The silicon results from the test-chip provided feedback on process performance, providing additional confirmation of design rules, Process Design Kits (PDKs) and device characteristics at 32nm, as well as the tools and flow used in the development process.


Figure 3. Synopsys USB 2.0 NTS test summary certificate

ARM Testchips
Since the first ARM test structures taped out in July 2008, ARM has produced four further testchips and has more in development. The silicon results have helped the collaboration to refine the design rules and update PDKs, quantify power, performance and area results, and demonstrate the use of cells and IP in an embedded CPU application.

32/28nm HKMG Milestones
The collaboration and silicon process technology have achieved a number of key milestones, including:

  • January 2007: Innovative high-k metal-gate (HKMG) technology announced
  • December 2007: 32nm gate-first, HKMG technology announced, including functional 32nm bulk and SOI SRAM (<0.15µm2)
  • April 2008: 32nm Common Platform alliance design evaluation kit released and performance/power advantages validated
  • July 2008: 32nm Common Platform alliance Design Alpha Level Kit released
  • September 2008: ARM, the Common Platform alliance collaborate to enable energy-efficient 32/28nm systems on chip
  • February 2009: ARM features 32nm silicon implementation of mobile processor
  • March 2009: 28nm Common Platform technology Design Evaluation Kit released for general access and performance/power advantages validated
  • July 2009: Synopsys receives notification from National Technical Systems that its implementation of the 32LP USB had been High-Speed compliance certified.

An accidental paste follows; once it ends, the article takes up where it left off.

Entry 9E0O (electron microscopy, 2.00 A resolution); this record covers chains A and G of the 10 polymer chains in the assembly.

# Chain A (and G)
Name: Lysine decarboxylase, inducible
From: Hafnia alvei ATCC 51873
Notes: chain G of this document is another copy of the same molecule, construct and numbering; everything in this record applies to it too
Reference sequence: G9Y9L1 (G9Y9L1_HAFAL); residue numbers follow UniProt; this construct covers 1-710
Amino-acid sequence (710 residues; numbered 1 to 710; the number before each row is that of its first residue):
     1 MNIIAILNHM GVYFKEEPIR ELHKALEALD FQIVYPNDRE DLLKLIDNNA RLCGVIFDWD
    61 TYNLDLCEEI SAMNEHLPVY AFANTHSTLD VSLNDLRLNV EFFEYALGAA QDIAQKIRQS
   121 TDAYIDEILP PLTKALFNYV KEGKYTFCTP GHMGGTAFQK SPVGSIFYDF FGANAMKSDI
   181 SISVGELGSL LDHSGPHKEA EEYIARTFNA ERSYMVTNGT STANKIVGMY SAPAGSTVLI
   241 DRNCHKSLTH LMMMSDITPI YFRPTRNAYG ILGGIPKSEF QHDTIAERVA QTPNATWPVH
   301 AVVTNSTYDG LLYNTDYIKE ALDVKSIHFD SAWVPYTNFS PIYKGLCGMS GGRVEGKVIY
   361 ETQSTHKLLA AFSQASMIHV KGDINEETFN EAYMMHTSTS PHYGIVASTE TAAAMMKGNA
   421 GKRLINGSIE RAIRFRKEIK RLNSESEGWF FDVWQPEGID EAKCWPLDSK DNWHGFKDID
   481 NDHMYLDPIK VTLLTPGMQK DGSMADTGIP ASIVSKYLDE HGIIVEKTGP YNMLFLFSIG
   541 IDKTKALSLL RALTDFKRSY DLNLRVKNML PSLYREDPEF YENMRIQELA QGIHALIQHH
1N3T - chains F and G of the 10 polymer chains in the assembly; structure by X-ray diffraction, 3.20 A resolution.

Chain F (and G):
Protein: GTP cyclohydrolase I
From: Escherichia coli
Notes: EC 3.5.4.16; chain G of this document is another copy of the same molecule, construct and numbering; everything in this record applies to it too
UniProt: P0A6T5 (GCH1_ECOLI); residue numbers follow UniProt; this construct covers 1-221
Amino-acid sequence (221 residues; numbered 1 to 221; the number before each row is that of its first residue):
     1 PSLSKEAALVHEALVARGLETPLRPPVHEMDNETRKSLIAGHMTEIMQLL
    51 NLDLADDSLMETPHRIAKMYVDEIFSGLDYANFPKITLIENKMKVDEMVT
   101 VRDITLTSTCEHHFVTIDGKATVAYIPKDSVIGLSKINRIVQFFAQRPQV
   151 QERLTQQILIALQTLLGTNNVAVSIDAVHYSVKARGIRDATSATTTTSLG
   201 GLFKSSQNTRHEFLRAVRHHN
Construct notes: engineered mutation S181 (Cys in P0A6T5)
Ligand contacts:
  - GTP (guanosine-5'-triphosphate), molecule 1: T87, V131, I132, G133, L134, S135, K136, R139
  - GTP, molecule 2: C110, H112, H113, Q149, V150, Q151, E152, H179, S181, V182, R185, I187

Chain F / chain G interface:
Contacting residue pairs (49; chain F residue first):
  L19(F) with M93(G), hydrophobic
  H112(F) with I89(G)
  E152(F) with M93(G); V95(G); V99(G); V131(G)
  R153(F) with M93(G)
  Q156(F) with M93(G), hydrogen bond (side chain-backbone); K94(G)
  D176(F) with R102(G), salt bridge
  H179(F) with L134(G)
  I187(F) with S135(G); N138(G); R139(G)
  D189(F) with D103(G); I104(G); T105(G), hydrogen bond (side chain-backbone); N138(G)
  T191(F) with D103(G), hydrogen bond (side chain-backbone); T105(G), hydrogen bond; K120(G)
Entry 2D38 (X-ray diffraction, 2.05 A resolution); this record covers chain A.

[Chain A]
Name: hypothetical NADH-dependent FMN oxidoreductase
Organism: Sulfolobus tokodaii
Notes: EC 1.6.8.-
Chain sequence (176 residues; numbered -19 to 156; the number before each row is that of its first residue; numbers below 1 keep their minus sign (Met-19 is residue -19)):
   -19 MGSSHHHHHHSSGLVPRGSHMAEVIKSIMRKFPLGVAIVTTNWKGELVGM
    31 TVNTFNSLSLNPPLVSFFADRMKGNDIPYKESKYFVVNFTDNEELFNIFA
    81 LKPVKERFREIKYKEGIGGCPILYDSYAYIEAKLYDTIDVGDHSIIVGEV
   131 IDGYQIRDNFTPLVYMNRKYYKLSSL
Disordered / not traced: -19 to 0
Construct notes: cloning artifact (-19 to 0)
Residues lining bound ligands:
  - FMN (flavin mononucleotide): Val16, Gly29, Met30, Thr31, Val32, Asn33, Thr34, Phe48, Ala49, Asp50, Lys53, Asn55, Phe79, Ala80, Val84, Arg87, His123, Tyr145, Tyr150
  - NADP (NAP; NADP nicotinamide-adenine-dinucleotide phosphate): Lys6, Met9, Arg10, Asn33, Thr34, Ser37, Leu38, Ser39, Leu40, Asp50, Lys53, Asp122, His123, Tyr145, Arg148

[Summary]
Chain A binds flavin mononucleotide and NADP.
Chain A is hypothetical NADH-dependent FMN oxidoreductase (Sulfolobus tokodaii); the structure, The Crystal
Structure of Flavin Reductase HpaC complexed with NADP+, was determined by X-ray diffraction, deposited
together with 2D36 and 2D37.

• July 2009: ARM, the Common Platform alliance and Synopsys publicly announce at DAC the collaboration to deliver vertically optimized solution for 32/28nm mobile SoC designs
  • Sept 2009: Common Platform alliance qualifies Synopsys IC Validator for 32nm design rules checking

Current Collaboration Activities
At present ARM, the Common Platform alliance and Synopsys are working together on advanced modeling and design methodologies, including a 32/28 LP production flow based on the Lynx Design System which incorporates pre-validated IP and an optimized design flow (Figure 4).


Figure 4. 32/28nm Low-Power Optimized Production Design System

Over the coming months, the collaboration will continue to expand the amount of physical and processor IP, connectivity IP, PDKs and tools available, and will make announcements regarding further development of the 32/28nm HKMG design platform.

The collaboration will be presenting more technical details, results and proof points at the ARM’ TechCon3 event taking place at the Santa Clara Convention Center, California, on October 21-23.


©2010 Synopsys, Inc. Synopsys and the Synopsys logo are registered trademarks of Synopsys, Inc. All other company and product names mentioned herein may be trademarks or registered trademarks of their respective owners and should be treated as such.


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- Executive video
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“No single company can do this on their own; no single company can leverage expertise from across the entire design chain like this all the way from silicon to application software.”
Warren East
ARM chief executive officer
“Designing a 32/28nm chip is very difficult, as many things can go wrong. In the past, many people would pull together their IP, silicon technology, the tools, and methodology; however, a single failure would cause the whole flow to fail.”
Dr. Aart de Geus
Synopsys chairman and chief executive officer